In today's mobile-first and responsive web design-crazed climate, it can be easy to neglect the basics. While we learn how to utilize & bend CSS3 media queries to create more immersive web experiences, it can be easy to neglect the original media query, print.
Today, the web is everywhere and additional devices are continuously being released. Each of these mobile devices has a unique interaction pattern and physical form factors that can lead to design and development challenges. By testing your software early and often with actual devices, you'll be more successful in developing device-agnostic experiences across them all. As designers, we're responsible for familiarizing ourselves with the multitude of devices our software may experienced on by actual users and working towards optimizing each of these experiences. It's time to put down your iPhone and get out of your comfort zone.
On the final day of San Diego's 2013 An Event Apart conference, Luke Wroblewski delivered an all day workshop on multi-device web design. Luke managed to deliver a consistently captivating presentation throughout the seven hour workshop. He presented a vast amount of information, (nearly a 250 page workbook!) and practical methods for putting these responsive web design techniques to use. Most importantly, he spent much of the session discussing the history of this interesting subject, imparting the knowledge of how we got this point, justifying the current need for multi-device websites. Here are my notes from his session:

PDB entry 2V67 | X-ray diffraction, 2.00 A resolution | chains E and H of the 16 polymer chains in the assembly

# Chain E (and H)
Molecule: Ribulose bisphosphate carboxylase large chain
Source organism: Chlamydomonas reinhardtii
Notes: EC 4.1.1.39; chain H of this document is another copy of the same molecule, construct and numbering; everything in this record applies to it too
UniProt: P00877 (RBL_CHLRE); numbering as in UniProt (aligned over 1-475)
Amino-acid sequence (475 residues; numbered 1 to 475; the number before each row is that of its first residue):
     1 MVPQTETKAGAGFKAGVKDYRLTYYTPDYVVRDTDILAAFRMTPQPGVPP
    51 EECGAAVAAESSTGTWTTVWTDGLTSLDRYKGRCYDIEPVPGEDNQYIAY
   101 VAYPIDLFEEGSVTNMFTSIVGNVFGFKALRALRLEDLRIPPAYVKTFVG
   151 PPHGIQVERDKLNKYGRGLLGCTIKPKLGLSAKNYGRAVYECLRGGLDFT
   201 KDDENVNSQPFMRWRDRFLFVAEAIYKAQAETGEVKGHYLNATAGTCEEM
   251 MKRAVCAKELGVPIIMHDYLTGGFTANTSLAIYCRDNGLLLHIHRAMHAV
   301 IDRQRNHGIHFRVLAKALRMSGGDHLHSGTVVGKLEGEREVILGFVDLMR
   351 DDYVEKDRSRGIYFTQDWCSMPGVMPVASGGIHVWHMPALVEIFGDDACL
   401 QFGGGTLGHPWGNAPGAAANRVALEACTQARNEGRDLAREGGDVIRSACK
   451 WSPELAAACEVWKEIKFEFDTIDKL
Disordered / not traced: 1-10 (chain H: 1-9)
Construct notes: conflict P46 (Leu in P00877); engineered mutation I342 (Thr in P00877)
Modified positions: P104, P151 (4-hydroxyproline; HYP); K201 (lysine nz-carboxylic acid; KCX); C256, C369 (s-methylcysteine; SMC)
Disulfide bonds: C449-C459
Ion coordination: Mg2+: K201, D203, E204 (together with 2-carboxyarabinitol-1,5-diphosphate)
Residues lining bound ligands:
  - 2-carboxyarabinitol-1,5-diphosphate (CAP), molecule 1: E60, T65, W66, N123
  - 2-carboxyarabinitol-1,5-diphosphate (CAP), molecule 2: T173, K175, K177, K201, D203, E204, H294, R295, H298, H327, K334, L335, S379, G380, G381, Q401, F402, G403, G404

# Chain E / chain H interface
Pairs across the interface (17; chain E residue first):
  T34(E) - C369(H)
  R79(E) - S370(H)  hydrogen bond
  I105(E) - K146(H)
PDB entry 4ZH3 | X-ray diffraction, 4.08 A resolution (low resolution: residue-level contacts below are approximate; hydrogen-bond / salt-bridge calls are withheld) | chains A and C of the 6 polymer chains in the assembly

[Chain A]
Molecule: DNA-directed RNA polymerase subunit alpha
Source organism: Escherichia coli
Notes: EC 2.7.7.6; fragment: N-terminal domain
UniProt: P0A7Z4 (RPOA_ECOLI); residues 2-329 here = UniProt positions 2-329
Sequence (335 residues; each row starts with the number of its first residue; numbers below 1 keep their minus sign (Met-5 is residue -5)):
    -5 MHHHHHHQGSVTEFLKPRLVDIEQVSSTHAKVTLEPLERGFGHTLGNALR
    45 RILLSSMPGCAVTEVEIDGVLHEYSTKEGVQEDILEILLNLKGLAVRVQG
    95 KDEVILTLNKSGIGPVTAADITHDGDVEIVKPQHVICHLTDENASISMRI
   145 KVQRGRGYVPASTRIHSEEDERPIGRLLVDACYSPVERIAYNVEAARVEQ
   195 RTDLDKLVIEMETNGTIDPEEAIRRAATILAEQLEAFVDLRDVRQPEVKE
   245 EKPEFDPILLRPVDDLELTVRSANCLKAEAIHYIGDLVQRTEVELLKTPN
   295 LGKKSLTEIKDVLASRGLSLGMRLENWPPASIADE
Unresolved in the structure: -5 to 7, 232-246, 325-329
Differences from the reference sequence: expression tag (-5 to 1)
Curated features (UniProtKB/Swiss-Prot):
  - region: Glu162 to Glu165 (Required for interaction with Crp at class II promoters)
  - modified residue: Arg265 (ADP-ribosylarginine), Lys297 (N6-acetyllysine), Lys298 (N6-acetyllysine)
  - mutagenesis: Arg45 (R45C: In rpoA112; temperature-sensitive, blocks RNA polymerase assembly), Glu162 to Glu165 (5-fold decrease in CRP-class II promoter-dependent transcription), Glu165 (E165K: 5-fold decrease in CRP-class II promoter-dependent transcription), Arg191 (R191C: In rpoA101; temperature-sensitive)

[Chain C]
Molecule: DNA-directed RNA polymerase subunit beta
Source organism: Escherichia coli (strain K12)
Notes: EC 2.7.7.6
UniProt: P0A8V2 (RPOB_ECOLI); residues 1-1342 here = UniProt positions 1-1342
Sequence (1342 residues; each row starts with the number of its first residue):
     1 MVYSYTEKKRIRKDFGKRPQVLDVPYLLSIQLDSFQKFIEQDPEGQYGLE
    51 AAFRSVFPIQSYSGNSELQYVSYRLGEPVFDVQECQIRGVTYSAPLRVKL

Using substring matching attribute selectors, enables you to add very specific and powerful CSS styling to a page without adding any nasty, non-semantic HTML. I've found that this advanced CSS selector technique is best demonstrated within the common situation of adding colored social media links to your website. As an example, let's say I want two social media links in my footer; each colored with the site's respective primary branding color. Traditionally, I would target each of these elements, with an ID:
While watching a Treehouse video on responsive web design, they threw in a little tidbit that I hadn't come across yet, and found very useful. What's a blog for, if not sharing this stuff? Here's the rub.
I've finally done it! I've launched a long overdue redesign to my personal website. While it's still very much in the beginning stages, this will evolve into my happy place where I'll share notes on design as well as snapshots of professional & personal projects with the world.
My primary goal behind this redesign was to create a device-agnostic experience with a focus on highly readable typography that conveys genuine personality.